After settling this week with New Jersey's Civil Rights Division, online dating service eHarmony will be required to create a new Web site catering to same-sex singles, reported the Associated Press (AP).
The settlement came three years after a New Jersey resident, Eric McKinley, 46, filed a complaint for not being given an option by the dating service for men seeking men.
McKinley called the 3-year-old incident in which he couldn’t find a match at the online dating service “frustrating,” “very humiliating” and “very hurtful,” according to the AP.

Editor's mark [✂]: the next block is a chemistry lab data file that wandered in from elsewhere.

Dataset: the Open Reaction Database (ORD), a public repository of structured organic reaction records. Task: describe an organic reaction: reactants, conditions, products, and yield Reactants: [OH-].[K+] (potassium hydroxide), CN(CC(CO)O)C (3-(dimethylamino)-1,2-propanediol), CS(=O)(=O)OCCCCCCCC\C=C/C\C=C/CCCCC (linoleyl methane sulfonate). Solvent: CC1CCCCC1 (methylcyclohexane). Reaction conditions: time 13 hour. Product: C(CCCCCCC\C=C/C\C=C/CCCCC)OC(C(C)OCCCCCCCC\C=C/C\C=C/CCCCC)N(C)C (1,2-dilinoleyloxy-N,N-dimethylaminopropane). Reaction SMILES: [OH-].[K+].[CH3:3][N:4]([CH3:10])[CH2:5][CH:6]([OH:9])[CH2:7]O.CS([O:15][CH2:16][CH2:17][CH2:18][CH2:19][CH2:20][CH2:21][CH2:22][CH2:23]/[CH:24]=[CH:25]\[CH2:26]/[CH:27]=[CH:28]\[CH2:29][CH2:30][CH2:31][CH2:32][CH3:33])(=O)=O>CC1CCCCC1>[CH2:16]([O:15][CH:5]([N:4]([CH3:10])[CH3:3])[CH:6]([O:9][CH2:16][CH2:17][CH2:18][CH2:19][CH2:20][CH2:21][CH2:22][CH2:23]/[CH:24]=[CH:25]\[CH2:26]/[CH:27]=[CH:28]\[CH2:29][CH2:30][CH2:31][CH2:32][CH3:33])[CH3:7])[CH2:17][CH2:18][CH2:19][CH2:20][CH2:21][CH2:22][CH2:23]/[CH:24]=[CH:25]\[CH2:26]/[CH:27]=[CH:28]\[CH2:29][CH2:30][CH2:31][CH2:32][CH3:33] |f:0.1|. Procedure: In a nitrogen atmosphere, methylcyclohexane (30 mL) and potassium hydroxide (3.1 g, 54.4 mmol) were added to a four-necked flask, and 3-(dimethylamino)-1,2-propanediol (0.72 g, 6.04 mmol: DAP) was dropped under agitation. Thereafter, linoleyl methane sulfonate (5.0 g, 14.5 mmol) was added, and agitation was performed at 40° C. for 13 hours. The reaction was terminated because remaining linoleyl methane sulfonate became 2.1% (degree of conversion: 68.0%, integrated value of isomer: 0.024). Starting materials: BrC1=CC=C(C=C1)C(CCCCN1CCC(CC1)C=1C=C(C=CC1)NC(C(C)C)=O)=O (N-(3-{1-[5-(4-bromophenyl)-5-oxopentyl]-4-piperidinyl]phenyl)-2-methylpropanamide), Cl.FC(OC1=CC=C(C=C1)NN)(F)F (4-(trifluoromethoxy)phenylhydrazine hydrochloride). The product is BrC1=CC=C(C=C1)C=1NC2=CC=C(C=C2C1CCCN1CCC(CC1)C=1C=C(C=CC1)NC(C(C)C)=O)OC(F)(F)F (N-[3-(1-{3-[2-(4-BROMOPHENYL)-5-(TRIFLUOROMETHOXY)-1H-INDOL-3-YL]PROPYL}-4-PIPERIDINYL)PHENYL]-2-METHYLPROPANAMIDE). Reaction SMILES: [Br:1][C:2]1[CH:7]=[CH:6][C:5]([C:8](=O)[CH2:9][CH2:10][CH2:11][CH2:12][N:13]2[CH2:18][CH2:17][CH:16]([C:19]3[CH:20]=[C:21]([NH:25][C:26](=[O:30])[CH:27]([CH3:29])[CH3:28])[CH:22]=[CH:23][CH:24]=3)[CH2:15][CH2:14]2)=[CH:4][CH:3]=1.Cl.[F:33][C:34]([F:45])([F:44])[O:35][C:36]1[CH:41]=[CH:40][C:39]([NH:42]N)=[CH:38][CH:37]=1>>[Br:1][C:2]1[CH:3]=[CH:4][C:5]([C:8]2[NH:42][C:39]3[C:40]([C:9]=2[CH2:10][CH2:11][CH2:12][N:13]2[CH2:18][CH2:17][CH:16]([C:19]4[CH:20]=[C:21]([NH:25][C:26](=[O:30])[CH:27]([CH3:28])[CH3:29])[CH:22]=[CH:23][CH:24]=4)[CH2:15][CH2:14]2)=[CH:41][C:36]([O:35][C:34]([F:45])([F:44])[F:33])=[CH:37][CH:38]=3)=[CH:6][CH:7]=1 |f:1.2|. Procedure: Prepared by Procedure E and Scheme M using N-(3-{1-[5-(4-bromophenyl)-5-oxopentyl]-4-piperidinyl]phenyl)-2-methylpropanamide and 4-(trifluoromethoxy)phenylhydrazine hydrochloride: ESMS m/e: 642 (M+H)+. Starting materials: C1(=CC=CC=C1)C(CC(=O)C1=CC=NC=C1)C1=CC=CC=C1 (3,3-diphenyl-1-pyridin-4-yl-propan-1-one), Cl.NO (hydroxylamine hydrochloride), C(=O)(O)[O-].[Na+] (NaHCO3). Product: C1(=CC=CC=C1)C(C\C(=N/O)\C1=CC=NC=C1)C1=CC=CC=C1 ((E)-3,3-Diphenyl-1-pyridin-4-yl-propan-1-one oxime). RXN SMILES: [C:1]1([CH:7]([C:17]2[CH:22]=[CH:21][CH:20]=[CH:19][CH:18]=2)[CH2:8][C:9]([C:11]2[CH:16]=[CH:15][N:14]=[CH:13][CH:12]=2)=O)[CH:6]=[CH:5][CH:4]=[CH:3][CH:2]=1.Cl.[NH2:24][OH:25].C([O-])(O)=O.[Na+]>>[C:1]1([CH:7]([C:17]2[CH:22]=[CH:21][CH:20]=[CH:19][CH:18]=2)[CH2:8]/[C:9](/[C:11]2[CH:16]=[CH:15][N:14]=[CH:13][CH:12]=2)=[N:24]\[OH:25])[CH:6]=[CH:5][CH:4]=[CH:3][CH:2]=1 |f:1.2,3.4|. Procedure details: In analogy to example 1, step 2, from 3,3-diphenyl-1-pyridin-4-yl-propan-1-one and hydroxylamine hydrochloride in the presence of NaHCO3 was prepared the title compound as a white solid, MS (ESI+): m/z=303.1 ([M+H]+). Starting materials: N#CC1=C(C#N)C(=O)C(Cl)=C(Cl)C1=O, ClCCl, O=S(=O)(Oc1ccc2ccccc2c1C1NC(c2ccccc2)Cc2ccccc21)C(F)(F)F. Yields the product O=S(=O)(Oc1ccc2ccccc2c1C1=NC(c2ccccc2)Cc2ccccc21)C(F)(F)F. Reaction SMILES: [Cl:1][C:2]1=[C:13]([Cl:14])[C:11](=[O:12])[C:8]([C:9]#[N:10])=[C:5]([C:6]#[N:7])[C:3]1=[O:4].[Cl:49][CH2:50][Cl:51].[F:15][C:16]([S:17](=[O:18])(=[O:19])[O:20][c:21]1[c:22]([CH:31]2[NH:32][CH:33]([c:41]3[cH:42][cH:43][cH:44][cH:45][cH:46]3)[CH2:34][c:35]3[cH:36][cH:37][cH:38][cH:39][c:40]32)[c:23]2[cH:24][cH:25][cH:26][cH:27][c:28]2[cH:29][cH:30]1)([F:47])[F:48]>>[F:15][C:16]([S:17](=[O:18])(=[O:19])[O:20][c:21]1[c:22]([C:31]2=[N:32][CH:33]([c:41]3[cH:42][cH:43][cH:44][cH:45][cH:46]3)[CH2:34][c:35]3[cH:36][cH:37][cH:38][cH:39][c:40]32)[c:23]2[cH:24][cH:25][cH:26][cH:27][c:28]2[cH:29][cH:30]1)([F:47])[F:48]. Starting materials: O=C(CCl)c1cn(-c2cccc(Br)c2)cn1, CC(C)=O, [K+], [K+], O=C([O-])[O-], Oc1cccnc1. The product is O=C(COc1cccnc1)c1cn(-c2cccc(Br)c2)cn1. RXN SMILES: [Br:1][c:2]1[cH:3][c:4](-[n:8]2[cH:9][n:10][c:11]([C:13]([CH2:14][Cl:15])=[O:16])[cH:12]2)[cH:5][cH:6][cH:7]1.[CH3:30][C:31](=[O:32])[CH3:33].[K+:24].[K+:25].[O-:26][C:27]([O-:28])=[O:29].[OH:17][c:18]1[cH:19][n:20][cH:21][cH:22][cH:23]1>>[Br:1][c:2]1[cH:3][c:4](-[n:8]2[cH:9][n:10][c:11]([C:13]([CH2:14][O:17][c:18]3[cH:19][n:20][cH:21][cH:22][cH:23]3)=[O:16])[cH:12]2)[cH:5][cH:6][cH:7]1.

Neither the company nor its founder, Neil Clark Warren—who successfully marketed eHarmony to the Christian community in earlier years, including on James Dobson’s Focus on the Family—acknowledged any liability in the case.
Theodore B. Olson, an attorney for the Pasadena, Calif.-based eHarmony, said even though the company believed McKinley's complaint was “an unfair characterization of our business,” the company settled because of the unpredictable nature of litigation.
“EHarmony looks forward to moving beyond this legal dispute, which has been a burden for the company, and continuing to advance its business model of serving individuals by helping them find successful, long-term relationships,” Olson told the AP.
The case in New Jersey marked the first time that eHarmony loses a high-profile case based on similar discrimination complaints.
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